Now, a new chapter is finally trying to close off this volume in the China versus US saga.

Following ZTE’s eventual compliance with trade sanctions, the US government has lifted their indefinite ban over the company’s deals with American businesses. Once again, ZTE is free to obtain the parts essential to their phones from the US.

Previously, the US government initiated the ban in response to ZTE’s violations of trade policies with Iran. For reparation, lawmakers offered to stave off more repressive sanctions if ZTE paid fines and replaced their erring employees.

Despite the offer, ZTE failed to comply with these conditions. As a result, the US had no choice but to ban ZTE from initiating business with any American company. This presented a crippling scenario for the company. ZTE’s phones rely heavily on American components including Qualcomm, the company’s chip supplier.

For months, ZTE has crawled through a terrible limbo of being physically incapable of producing any phones. The company’s employees were left to twiddle their thumbs.

Eventually, President Donald Trump tried to rescue the company, citing lost Chinese jobs because of the job. Unfortunately, his rescue efforts came to no avail.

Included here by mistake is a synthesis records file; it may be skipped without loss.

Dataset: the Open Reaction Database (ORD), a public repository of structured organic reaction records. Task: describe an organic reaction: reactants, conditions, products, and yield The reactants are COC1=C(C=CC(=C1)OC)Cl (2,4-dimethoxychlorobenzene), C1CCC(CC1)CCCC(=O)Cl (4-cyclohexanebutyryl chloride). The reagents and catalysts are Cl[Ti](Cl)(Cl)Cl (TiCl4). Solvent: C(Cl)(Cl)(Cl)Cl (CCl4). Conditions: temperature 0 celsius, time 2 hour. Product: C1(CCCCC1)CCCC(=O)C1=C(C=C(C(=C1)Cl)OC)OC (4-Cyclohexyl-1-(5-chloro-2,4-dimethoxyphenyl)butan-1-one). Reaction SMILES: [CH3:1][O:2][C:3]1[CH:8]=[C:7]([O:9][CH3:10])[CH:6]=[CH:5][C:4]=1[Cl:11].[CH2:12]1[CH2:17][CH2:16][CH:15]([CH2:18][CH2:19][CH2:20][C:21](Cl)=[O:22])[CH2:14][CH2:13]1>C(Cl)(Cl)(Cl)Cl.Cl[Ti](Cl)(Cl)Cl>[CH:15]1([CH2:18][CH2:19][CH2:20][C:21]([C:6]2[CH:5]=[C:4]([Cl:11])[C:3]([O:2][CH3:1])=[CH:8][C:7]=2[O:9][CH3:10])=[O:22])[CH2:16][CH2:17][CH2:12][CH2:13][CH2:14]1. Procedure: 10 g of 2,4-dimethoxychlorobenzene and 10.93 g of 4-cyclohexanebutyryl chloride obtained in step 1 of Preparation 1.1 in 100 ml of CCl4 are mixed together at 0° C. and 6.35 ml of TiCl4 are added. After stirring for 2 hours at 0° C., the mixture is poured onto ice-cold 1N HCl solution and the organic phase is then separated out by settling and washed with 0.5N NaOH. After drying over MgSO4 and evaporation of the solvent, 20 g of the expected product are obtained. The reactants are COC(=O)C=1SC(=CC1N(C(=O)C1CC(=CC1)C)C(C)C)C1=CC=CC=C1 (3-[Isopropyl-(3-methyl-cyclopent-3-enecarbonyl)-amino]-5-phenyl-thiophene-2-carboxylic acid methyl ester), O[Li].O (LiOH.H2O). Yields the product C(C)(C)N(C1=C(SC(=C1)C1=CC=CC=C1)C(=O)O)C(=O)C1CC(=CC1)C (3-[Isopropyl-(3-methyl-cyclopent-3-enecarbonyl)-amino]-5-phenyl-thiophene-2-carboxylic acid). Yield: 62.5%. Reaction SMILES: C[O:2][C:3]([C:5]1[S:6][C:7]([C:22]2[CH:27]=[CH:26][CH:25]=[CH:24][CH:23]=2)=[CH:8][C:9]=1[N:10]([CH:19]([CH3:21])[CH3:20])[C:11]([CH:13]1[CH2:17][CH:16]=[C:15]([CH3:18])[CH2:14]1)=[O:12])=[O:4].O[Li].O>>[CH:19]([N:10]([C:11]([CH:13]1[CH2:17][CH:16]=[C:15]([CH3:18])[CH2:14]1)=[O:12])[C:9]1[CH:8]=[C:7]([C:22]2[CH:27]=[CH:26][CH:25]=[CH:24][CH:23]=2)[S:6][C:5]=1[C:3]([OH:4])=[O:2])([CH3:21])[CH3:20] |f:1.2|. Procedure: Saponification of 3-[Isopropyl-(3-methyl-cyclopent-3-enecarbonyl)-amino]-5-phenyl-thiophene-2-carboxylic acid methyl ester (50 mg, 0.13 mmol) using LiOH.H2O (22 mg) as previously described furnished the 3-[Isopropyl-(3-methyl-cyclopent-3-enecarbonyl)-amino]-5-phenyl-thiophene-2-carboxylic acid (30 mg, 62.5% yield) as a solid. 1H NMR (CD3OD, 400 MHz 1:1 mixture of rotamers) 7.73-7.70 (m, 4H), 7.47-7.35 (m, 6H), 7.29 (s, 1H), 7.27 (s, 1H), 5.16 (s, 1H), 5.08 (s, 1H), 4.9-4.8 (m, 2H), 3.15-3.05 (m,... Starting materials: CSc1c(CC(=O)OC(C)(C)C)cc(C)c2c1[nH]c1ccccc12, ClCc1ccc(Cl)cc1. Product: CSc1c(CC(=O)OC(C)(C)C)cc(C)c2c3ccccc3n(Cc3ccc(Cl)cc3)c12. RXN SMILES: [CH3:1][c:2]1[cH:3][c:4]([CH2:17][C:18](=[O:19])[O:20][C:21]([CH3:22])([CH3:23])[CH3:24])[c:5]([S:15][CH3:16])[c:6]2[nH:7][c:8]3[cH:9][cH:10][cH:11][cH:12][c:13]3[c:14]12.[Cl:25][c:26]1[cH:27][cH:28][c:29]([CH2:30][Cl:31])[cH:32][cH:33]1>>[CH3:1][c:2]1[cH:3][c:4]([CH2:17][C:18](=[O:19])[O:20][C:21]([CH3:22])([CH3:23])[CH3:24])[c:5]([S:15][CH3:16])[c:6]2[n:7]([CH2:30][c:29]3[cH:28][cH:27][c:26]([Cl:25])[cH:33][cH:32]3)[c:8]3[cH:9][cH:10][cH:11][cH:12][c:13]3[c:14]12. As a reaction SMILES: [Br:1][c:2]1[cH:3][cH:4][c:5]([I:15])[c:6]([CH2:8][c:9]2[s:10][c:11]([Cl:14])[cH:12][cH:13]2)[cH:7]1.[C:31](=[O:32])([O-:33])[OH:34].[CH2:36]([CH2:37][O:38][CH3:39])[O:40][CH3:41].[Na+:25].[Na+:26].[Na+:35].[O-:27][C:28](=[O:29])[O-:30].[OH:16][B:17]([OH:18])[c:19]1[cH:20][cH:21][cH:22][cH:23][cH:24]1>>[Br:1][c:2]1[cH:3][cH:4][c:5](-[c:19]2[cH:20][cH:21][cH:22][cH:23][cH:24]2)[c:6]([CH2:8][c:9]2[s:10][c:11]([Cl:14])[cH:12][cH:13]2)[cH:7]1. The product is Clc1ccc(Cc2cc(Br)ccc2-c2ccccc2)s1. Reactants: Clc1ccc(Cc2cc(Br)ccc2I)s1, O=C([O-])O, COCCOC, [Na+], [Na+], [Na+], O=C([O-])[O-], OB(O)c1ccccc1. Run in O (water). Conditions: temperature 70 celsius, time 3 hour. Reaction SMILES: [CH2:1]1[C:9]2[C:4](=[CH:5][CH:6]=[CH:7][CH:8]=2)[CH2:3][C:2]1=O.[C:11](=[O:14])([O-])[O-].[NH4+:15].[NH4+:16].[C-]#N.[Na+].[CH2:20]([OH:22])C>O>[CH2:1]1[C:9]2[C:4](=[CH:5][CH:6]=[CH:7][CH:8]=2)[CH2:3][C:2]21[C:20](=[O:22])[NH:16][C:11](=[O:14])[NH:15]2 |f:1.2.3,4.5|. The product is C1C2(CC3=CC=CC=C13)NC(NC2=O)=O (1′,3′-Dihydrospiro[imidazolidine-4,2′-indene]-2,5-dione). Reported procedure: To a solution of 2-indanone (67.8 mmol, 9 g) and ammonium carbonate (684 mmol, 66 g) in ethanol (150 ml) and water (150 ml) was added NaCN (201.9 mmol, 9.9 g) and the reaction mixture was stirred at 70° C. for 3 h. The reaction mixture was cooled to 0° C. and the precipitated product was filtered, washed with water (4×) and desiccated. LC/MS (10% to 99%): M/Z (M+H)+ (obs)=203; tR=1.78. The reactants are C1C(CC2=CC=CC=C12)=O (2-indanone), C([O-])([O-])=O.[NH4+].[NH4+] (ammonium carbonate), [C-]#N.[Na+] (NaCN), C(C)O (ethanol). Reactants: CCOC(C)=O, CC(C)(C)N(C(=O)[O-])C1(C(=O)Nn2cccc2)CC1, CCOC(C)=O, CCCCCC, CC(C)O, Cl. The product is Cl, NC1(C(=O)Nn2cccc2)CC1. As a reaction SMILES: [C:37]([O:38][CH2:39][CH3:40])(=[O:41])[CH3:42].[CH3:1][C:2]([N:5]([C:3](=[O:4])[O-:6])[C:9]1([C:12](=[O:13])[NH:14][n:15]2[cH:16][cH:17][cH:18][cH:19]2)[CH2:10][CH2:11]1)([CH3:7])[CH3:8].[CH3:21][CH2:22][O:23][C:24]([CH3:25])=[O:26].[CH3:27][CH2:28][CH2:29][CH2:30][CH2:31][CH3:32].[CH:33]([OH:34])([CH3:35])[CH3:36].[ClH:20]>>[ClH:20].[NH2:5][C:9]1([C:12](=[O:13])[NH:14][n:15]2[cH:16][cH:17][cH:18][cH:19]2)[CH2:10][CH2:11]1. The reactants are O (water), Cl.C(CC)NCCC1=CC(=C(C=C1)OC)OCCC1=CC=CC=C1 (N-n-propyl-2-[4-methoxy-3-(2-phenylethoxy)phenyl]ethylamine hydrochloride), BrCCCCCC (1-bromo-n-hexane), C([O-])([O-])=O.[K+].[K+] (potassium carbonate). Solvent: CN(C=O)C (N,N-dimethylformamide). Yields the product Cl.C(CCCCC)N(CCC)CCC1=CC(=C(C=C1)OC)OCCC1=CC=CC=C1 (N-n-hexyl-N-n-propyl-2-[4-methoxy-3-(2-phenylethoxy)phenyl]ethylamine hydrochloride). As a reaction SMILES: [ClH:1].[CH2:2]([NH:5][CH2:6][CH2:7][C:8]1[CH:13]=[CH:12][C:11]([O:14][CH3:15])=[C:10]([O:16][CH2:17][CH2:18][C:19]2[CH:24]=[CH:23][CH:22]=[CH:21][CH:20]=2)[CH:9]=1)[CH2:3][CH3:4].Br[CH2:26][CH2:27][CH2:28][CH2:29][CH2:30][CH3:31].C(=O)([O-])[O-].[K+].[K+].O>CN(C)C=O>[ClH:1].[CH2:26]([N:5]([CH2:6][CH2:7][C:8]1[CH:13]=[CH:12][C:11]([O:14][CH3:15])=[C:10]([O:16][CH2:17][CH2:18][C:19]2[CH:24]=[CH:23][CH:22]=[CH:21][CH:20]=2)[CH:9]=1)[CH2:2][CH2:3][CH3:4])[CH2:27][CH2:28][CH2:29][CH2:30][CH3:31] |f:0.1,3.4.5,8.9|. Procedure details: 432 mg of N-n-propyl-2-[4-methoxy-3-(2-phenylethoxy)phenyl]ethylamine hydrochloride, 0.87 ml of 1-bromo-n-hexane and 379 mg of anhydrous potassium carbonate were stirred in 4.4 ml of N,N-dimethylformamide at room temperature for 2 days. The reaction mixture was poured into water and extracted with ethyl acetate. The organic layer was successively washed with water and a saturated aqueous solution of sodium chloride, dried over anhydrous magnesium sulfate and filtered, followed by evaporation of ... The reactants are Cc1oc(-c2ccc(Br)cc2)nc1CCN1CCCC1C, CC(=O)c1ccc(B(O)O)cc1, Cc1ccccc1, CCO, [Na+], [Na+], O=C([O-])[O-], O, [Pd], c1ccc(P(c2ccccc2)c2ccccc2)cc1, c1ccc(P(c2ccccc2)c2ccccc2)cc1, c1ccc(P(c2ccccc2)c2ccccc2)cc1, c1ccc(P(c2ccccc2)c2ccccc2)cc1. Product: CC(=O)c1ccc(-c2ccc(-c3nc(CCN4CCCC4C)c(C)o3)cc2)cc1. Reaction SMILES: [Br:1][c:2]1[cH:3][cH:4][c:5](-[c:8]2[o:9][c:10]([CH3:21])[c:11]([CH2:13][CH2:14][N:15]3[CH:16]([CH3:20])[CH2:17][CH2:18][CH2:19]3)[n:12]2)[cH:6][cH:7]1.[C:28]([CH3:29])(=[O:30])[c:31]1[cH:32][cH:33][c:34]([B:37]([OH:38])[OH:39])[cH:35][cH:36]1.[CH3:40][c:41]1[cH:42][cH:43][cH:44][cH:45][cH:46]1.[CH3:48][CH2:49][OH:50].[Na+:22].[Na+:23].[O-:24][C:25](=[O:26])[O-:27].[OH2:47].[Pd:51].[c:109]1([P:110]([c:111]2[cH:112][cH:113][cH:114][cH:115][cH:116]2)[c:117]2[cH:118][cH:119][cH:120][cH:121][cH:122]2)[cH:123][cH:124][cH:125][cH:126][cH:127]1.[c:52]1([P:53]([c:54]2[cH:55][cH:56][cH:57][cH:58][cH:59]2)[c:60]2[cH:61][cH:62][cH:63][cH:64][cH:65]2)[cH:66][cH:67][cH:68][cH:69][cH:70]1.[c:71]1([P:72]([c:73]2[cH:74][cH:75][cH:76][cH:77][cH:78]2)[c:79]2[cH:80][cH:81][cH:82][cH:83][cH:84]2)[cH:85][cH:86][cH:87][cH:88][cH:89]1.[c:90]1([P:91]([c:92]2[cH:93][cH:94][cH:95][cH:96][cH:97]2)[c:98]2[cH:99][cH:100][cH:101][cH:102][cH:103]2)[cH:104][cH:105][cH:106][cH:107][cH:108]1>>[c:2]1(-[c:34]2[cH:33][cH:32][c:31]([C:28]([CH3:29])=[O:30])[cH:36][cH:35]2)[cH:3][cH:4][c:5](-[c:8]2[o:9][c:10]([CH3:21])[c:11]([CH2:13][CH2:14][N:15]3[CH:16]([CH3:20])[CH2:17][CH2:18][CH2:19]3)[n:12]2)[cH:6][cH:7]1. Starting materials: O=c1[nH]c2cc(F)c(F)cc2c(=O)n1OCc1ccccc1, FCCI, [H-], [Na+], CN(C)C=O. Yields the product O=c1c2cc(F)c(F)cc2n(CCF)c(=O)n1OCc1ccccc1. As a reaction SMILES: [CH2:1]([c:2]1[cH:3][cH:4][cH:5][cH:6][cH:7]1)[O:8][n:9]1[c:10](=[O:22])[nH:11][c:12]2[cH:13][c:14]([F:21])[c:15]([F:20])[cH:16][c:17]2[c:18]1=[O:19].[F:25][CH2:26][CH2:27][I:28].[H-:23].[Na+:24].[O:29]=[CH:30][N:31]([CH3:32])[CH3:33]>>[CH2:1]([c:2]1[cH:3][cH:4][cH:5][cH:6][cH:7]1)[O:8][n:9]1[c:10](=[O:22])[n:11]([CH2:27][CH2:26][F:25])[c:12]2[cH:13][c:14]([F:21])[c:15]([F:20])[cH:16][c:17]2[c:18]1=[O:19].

Now, the US has finally acquiesced to give ZTE another chance. Finally, ZTE took the offer and complied with US demands. The company has changed its board and paid US$ 1.4 billion in fines. Additionally, the company has added a compliance team hired by the US to monitor ZTE’s actions should they violate policies again.

Overall, this entire saga is a symptom of the US’ distrust over the Chinese agenda. Besides ZTE, Huawei, and Xiaomi are also feeling the heat of US tensions. At least, the ZTE brouhaha has ended. For now, at least.

SEE ALSO: ZTE’s new concept phone has two notches

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Enterprise

Xiaomi’s IPO performs poorly in stock market on first day [Update: It’s doing better now]

Could hamper its performance this year

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It’s a bad time to invest in China. After the escalating feud between ZTE and the US, more Chinese companies are feeling the brunt of tense Sino-American relations.